12. Simulations of atmospheric OH, O3 and NO3 reactivities within and above the boreal forest

    NASA Astrophysics Data System (ADS)

    Mogensen, D.; Gierens, R.; Crowley, J. N.; Keronen, P.; Smolander, S.; Sogachev, A.; Nölscher, A. C.; Zhou, L.; Kulmala, M.; Tang, M. J.; Williams, J.; Boy, M.

    2015-04-01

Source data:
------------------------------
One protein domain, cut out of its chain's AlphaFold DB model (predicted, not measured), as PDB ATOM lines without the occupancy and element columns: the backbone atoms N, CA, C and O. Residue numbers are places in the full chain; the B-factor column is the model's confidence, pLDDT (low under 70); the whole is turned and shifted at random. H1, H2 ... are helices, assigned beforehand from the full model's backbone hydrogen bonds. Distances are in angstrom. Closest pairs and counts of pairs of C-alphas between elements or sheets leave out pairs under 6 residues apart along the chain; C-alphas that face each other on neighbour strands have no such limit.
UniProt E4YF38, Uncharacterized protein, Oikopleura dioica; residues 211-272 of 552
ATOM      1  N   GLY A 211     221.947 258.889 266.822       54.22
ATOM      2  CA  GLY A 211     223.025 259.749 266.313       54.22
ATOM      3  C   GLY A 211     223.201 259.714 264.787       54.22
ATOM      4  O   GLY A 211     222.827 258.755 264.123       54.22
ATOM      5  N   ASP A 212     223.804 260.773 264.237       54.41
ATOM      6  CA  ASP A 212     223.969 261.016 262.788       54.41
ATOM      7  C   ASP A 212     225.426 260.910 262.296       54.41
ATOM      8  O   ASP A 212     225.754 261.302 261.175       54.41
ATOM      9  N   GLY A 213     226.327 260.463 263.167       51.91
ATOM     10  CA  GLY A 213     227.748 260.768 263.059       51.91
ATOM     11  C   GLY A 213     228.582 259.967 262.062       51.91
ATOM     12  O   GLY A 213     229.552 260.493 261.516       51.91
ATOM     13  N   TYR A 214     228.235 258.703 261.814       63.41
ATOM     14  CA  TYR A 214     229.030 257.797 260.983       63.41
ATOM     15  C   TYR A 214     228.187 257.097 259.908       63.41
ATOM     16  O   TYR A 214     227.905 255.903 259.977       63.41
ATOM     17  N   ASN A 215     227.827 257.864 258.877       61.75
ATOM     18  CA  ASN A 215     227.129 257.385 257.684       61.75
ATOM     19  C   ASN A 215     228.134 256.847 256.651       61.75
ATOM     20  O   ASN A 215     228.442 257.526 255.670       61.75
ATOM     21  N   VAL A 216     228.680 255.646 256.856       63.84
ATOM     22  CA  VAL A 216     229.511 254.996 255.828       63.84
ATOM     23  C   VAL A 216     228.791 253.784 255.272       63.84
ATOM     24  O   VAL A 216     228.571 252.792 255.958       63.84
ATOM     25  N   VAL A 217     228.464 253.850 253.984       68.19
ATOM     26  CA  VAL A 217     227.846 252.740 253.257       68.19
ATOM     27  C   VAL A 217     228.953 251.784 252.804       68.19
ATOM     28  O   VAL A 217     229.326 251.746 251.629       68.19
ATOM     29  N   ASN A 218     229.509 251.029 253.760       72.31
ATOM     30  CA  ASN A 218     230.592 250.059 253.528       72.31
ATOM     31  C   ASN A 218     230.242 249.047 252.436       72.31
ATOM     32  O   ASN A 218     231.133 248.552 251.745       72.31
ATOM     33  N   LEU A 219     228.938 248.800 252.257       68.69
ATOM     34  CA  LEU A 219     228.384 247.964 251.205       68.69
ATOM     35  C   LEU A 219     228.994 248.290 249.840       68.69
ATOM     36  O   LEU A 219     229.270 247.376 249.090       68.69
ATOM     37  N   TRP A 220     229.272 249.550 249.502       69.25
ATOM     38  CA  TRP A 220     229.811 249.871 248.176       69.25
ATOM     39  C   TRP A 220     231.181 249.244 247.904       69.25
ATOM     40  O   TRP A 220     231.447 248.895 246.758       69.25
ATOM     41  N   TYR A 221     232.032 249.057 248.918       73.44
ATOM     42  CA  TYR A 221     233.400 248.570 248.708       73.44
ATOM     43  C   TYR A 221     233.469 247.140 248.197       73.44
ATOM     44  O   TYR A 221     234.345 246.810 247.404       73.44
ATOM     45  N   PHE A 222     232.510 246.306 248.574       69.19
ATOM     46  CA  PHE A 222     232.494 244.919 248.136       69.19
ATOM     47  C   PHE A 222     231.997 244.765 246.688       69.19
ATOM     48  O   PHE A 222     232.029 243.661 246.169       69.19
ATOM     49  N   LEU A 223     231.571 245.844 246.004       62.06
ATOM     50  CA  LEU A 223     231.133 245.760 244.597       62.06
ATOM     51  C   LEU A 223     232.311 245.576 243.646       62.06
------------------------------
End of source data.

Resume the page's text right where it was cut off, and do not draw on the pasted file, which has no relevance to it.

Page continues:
Using the 1-D atmospheric chemistry transport model SOSAA, we have investigated the atmospheric reactivity of a boreal forest ecosystem during the HUMPPA-COPEC-10 campaign (summer 2010, at SMEAR~II in southern Finland). For the very first time, we present vertically resolved model simulations of the NO3 and O3 reactivity (R) together with the modelled and measured reactivity of OH. We find that OH is the most reactive oxidant (R ∼ 3 s-1) followed by NO3 (R ∼ 0.07 s-1) and O3 (R ∼ 2 × 10-5s-1). The missing OH reactivity was found to be large in accordance with measurements (∼ 65%) as would be expected from the chemical subset described in the model. The accounted OH radical sinks were inorganic compounds (∼ 41%, mainly due to reaction with CO), emitted monoterpenes (∼ 14%) and oxidised biogenic volatile organic compounds (∼ 44%). The missing reactivity is expected to be due to unknown biogenic volatile organic compounds and their photoproducts, indicating that the true main sink of OH is not expected to be inorganic compounds. The NO3 radical was found to react mainly with primary emitted monoterpenes (∼ 60%) and inorganic compounds (∼ 37%, including NO2). NO2 is, however, only a temporary sink of NO3 under the conditions of the campaign (with typical temperatures of 20-25 °C) and does not affect the NO3 concentration. We discuss the difference between instantaneous and steady-state reactivity and present the first boreal forest steady-state lifetime of NO3 (113 s). O3 almost exclusively reacts with inorganic compounds (∼ 91%, mainly NO, but also NO2 during night) and less with primary emitted sesquiterpenes (∼ 6%) and monoterpenes (∼ 3%). When considering the concentration of the oxidants investigated, we find that OH is the oxidant that is capable of removing organic compounds at a faster rate during daytime, whereas NO3 can remove organic molecules at a faster rate during night-time. O3 competes with OH and NO3